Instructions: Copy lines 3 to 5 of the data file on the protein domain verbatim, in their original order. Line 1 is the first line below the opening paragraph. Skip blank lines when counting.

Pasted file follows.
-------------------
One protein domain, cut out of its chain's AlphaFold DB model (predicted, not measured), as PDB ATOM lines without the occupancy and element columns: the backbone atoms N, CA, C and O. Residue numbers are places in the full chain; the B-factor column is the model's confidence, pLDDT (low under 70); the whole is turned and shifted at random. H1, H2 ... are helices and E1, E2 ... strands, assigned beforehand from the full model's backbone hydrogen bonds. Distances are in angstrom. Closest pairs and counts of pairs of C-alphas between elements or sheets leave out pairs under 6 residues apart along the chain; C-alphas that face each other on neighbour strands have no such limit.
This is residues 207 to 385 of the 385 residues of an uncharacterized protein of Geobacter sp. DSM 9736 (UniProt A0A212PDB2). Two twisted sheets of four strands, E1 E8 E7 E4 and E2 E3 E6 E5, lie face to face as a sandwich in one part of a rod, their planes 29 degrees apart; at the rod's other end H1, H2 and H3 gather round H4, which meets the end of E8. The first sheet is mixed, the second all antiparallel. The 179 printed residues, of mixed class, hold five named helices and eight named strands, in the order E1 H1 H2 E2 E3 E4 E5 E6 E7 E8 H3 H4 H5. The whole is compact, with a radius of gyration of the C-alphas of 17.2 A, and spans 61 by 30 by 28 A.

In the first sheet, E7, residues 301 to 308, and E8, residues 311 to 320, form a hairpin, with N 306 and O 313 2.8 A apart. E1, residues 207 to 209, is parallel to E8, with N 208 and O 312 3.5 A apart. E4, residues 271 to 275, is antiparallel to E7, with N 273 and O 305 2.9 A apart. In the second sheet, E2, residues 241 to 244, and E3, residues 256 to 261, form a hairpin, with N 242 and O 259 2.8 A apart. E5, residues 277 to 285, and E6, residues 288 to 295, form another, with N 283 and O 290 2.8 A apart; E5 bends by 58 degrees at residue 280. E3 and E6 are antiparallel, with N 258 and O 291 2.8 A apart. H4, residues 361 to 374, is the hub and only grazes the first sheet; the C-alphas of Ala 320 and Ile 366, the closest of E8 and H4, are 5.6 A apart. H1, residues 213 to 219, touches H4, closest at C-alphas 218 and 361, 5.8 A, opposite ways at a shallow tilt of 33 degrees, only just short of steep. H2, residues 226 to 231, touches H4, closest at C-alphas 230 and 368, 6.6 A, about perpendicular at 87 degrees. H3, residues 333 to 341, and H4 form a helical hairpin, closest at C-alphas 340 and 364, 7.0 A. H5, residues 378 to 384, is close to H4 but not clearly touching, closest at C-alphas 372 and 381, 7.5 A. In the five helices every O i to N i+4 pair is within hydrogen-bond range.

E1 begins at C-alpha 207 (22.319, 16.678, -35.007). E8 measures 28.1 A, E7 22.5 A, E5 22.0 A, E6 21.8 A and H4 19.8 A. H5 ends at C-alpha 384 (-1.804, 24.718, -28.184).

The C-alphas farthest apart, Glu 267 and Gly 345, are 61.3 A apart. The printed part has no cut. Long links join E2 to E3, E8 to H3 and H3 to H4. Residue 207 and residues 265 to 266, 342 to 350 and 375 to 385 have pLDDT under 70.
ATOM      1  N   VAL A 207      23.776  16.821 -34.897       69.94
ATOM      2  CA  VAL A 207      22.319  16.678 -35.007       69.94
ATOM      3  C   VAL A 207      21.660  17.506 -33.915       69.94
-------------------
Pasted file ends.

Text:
E1 begins at C-alpha 207 (22.319, 16.678, -35.007). E8 measures 28.1 A, E7 22.5 A, E5 22.0 A, E6 21.8 A and H4 19.8 A. H5 ends at C-alpha 384 (-1.804, 24.718, -28.184).

The C-alphas farthest apart, Glu 267 and Gly 345, are 61.3 A apart. The printed part has no cut. Long links join E2 to E3, E8 to H3 and H3 to H4. Residue 207 and residues 265 to 266, 342 to 350 and 375 to 385 have pLDDT under 70.
ATOM      1  N   VAL A 207      23.776  16.821 -34.897       69.94